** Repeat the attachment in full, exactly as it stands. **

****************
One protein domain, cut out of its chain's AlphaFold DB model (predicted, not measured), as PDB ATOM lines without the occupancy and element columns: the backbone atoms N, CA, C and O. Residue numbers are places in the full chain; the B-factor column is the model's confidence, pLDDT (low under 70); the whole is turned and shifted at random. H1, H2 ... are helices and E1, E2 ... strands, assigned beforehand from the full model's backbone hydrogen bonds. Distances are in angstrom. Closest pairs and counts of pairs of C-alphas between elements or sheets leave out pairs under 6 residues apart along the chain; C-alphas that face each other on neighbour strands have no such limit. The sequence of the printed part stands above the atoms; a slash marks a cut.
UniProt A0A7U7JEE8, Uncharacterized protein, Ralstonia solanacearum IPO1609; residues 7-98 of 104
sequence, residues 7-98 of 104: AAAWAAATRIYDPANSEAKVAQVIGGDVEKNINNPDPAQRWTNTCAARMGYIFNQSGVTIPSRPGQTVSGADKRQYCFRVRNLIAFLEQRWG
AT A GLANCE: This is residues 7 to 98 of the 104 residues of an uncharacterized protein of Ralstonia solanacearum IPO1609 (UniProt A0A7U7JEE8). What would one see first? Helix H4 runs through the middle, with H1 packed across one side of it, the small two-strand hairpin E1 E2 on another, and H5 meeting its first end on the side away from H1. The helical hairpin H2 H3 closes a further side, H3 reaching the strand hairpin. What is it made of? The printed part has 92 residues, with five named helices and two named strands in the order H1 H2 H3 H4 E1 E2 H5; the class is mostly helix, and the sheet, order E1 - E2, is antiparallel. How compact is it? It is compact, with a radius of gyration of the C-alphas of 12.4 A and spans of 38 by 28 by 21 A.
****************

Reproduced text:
One protein domain, cut out of its chain's AlphaFold DB model (predicted, not measured), as PDB ATOM lines without the occupancy and element columns: the backbone atoms N, CA, C and O. Residue numbers are places in the full chain; the B-factor column is the model's confidence, pLDDT (low under 70); the whole is turned and shifted at random. H1, H2 ... are helices and E1, E2 ... strands, assigned beforehand from the full model's backbone hydrogen bonds. Distances are in angstrom. Closest pairs and counts of pairs of C-alphas between elements or sheets leave out pairs under 6 residues apart along the chain; C-alphas that face each other on neighbour strands have no such limit. The sequence of the printed part stands above the atoms; a slash marks a cut.
UniProt A0A7U7JEE8, Uncharacterized protein, Ralstonia solanacearum IPO1609; residues 7-98 of 104
sequence, residues 7-98 of 104: AAAWAAATRIYDPANSEAKVAQVIGGDVEKNINNPDPAQRWTNTCAARMGYIFNQSGVTIPSRPGQTVSGADKRQYCFRVRNLIAFLEQRWG
AT A GLANCE: This is residues 7 to 98 of the 104 residues of an uncharacterized protein of Ralstonia solanacearum IPO1609 (UniProt A0A7U7JEE8). What would one see first? Helix H4 runs through the middle, with H1 packed across one side of it, the small two-strand hairpin E1 E2 on another, and H5 meeting its first end on the side away from H1. The helical hairpin H2 H3 closes a further side, H3 reaching the strand hairpin. What is it made of? The printed part has 92 residues, with five named helices and two named strands in the order H1 H2 H3 H4 E1 E2 H5; the class is mostly helix, and the sheet, order E1 - E2, is antiparallel. How compact is it? It is compact, with a radius of gyration of the C-alphas of 12.4 A and spans of 38 by 28 by 21 A.